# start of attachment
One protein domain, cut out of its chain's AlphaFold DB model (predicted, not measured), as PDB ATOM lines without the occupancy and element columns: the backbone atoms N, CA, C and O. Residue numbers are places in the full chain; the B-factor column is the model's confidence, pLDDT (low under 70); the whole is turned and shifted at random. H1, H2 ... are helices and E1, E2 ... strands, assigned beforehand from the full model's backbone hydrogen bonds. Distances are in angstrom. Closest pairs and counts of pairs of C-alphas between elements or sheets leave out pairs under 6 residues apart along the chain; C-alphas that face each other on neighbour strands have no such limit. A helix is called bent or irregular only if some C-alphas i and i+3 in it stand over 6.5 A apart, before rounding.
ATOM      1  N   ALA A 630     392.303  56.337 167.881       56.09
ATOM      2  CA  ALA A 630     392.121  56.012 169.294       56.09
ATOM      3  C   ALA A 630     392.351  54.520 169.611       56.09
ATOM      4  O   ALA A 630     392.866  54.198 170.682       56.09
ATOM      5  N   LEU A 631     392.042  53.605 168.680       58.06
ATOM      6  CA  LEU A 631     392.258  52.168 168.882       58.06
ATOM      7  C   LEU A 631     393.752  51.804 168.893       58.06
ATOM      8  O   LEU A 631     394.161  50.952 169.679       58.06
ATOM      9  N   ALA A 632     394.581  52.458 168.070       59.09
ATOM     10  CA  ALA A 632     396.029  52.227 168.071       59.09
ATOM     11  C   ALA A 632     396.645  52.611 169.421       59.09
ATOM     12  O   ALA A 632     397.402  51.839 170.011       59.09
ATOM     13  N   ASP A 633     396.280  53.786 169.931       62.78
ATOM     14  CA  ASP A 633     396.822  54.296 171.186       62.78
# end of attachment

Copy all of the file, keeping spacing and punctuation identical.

One protein domain, cut out of its chain's AlphaFold DB model (predicted, not measured), as PDB ATOM lines without the occupancy and element columns: the backbone atoms N, CA, C and O. Residue numbers are places in the full chain; the B-factor column is the model's confidence, pLDDT (low under 70); the whole is turned and shifted at random. H1, H2 ... are helices and E1, E2 ... strands, assigned beforehand from the full model's backbone hydrogen bonds. Distances are in angstrom. Closest pairs and counts of pairs of C-alphas between elements or sheets leave out pairs under 6 residues apart along the chain; C-alphas that face each other on neighbour strands have no such limit. A helix is called bent or irregular only if some C-alphas i and i+3 in it stand over 6.5 A apart, before rounding.
ATOM      1  N   ALA A 630     392.303  56.337 167.881       56.09
ATOM      2  CA  ALA A 630     392.121  56.012 169.294       56.09
ATOM      3  C   ALA A 630     392.351  54.520 169.611       56.09
ATOM      4  O   ALA A 630     392.866  54.198 170.682       56.09
ATOM      5  N   LEU A 631     392.042  53.605 168.680       58.06
ATOM      6  CA  LEU A 631     392.258  52.168 168.882       58.06
ATOM      7  C   LEU A 631     393.752  51.804 168.893       58.06
ATOM      8  O   LEU A 631     394.161  50.952 169.679       58.06
ATOM      9  N   ALA A 632     394.581  52.458 168.070       59.09
ATOM     10  CA  ALA A 632     396.029  52.227 168.071       59.09
ATOM     11  C   ALA A 632     396.645  52.611 169.421       59.09
ATOM     12  O   ALA A 632     397.402  51.839 170.011       59.09
ATOM     13  N   ASP A 633     396.280  53.786 169.931       62.78
ATOM     14  CA  ASP A 633     396.822  54.296 171.186       62.78